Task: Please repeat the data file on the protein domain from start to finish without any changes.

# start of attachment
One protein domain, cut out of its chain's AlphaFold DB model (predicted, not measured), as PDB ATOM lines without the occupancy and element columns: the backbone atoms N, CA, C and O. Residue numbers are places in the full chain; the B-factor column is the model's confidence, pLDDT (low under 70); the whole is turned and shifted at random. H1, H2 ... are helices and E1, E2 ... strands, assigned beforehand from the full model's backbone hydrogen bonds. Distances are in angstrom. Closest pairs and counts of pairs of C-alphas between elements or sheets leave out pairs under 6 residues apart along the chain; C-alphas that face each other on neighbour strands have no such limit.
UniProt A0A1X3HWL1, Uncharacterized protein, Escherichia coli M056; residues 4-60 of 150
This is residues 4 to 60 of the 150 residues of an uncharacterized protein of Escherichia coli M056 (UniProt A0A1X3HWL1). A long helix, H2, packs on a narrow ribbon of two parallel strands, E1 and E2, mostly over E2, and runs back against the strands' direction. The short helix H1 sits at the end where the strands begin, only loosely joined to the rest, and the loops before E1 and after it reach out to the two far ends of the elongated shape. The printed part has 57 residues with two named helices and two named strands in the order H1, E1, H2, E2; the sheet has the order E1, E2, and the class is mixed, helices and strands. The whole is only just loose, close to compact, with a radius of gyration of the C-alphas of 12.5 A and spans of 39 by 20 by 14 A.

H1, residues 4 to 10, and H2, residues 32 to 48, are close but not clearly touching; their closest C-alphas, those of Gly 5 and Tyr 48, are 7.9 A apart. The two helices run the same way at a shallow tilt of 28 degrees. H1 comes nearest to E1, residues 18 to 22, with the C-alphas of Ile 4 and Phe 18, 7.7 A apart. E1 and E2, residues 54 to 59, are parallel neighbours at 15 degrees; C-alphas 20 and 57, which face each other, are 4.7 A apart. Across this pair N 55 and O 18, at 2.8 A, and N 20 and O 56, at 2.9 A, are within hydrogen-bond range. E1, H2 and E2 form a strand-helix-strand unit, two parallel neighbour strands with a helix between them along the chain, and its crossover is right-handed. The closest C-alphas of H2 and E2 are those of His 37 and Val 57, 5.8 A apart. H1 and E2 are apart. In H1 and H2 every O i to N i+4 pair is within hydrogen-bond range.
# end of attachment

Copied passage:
One protein domain, cut out of its chain's AlphaFold DB model (predicted, not measured), as PDB ATOM lines without the occupancy and element columns: the backbone atoms N, CA, C and O. Residue numbers are places in the full chain; the B-factor column is the model's confidence, pLDDT (low under 70); the whole is turned and shifted at random. H1, H2 ... are helices and E1, E2 ... strands, assigned beforehand from the full model's backbone hydrogen bonds. Distances are in angstrom. Closest pairs and counts of pairs of C-alphas between elements or sheets leave out pairs under 6 residues apart along the chain; C-alphas that face each other on neighbour strands have no such limit.
UniProt A0A1X3HWL1, Uncharacterized protein, Escherichia coli M056; residues 4-60 of 150
This is residues 4 to 60 of the 150 residues of an uncharacterized protein of Escherichia coli M056 (UniProt A0A1X3HWL1). A long helix, H2, packs on a narrow ribbon of two parallel strands, E1 and E2, mostly over E2, and runs back against the strands' direction. The short helix H1 sits at the end where the strands begin, only loosely joined to the rest, and the loops before E1 and after it reach out to the two far ends of the elongated shape. The printed part has 57 residues with two named helices and two named strands in the order H1, E1, H2, E2; the sheet has the order E1, E2, and the class is mixed, helices and strands. The whole is only just loose, close to compact, with a radius of gyration of the C-alphas of 12.5 A and spans of 39 by 20 by 14 A.

H1, residues 4 to 10, and H2, residues 32 to 48, are close but not clearly touching; their closest C-alphas, those of Gly 5 and Tyr 48, are 7.9 A apart. The two helices run the same way at a shallow tilt of 28 degrees. H1 comes nearest to E1, residues 18 to 22, with the C-alphas of Ile 4 and Phe 18, 7.7 A apart. E1 and E2, residues 54 to 59, are parallel neighbours at 15 degrees; C-alphas 20 and 57, which face each other, are 4.7 A apart. Across this pair N 55 and O 18, at 2.8 A, and N 20 and O 56, at 2.9 A, are within hydrogen-bond range. E1, H2 and E2 form a strand-helix-strand unit, two parallel neighbour strands with a helix between them along the chain, and its crossover is right-handed. The closest C-alphas of H2 and E2 are those of His 37 and Val 57, 5.8 A apart. H1 and E2 are apart. In H1 and H2 every O i to N i+4 pair is within hydrogen-bond range.